LTE: The evolution in mobile access networks

LTE, the new proposal for mobile access networks, brings improvements in Web traffic delay and accelerates file downloads. It is also beneficial for operators as reduces structural costs, power consumption and covers more users per cell.

In the last years, there is an increasing demand of service heterogeneity in cell telephony. Typically these services are highly resource-consuming and their deployment implies the need to improve the equipment of core and access networks.


This evolution is crucial for 3G networks. Ubiquity and improvements in business models of voice and data services demand a more flexible scenario, where handheld terminals and laptops access the network everywhere at anytime. Indeed, mobile operators offer mobile connectivity in home when wired network is unavailable, at no extra cost.

Mobile access networks are bandwidth-constrained. Thus, new technologies must be devised to cope with the increasing traffic demand of heterogeneous services. Until recently, two proposals have been competing to enable mobile broadband IP access, WiMAX and LTE (Long Term Evolution), but WiMAX is losing momentum. LTE is the natural evolution of 3G and 3.5G Networks. In LTE, all applications run over IP, favoring service integration in mobility scenarios and soft handover among different radio technologies. In comparison with HSPA (3G), LTE introduces physical, link and structural changes. LTE is based on OFDMA in the downlink, which is more efficient spectrally and reduces the cost per bit. In the uplink, a variant of OFDM, which reduces the power consumption of user terminals, is used instead. LTE eliminates nodes of the actual 3G network architecture and upgrades the rest, taking retransmissions closer to the radio layer and simplifying handover. Hence, transport delay is greatly reduced, which favors delay-sensitive protocols as TCP.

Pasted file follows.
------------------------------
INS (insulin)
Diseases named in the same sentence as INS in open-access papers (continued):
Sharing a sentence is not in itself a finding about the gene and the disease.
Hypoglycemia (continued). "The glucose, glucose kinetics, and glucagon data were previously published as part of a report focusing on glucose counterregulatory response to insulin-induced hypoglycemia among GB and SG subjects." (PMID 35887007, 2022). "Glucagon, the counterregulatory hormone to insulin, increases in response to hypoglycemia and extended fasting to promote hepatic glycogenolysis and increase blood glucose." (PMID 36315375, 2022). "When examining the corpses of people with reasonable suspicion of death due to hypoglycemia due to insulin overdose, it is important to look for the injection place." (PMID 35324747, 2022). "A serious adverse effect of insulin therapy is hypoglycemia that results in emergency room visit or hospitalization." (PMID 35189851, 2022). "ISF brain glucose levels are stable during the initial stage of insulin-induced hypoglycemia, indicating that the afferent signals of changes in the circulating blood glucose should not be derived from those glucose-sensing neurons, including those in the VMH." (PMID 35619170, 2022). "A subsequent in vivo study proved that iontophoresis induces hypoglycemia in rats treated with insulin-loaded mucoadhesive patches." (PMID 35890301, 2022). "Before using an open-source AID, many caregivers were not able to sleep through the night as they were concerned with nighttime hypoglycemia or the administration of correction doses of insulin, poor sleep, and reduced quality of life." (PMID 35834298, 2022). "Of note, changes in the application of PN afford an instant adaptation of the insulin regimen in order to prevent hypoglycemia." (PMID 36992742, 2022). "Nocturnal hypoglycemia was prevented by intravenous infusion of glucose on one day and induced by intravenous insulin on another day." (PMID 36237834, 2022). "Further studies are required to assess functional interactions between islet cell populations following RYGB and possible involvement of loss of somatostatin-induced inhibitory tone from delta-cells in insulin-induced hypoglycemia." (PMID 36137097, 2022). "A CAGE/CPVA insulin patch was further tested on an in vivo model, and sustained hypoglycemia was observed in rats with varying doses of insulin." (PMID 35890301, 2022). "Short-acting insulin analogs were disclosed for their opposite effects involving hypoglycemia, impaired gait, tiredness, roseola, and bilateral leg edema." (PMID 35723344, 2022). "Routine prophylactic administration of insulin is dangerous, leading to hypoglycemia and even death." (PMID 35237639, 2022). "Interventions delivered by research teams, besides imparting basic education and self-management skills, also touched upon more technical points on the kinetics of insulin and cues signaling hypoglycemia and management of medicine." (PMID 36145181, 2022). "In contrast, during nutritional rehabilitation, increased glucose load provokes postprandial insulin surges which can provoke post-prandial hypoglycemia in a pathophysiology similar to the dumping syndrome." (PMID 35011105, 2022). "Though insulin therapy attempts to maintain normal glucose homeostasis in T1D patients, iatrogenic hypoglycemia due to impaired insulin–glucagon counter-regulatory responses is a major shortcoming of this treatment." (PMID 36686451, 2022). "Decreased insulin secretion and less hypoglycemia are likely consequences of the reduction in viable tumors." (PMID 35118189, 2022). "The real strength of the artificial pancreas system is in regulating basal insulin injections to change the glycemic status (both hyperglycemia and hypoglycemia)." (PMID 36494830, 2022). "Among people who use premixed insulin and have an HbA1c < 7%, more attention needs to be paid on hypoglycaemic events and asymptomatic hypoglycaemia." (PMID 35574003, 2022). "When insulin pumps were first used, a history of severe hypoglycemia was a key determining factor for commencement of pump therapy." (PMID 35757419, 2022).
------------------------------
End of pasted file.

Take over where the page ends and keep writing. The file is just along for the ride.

The changes that are needed for a LTE deployment over current 3G networks are relatively few. Moreover, these changes could be applied gradually. This feature converts LTE into the technology of choice for actual 3GPP and 3GPP2 operators and mobile manufacturers. In parallel to LTE, HSPA is evolving to guarantee peak capacity to users with good channel conditions. HSPA network operators need to face the decision of adopting HSPA+ as a first step or getting to LTE directly, which would bring more benefits in the long term. Manufacturers as Huawei and Samsung are developing chips with hybrid s LTE/GSMolutions for the first LTE networks in Sweden.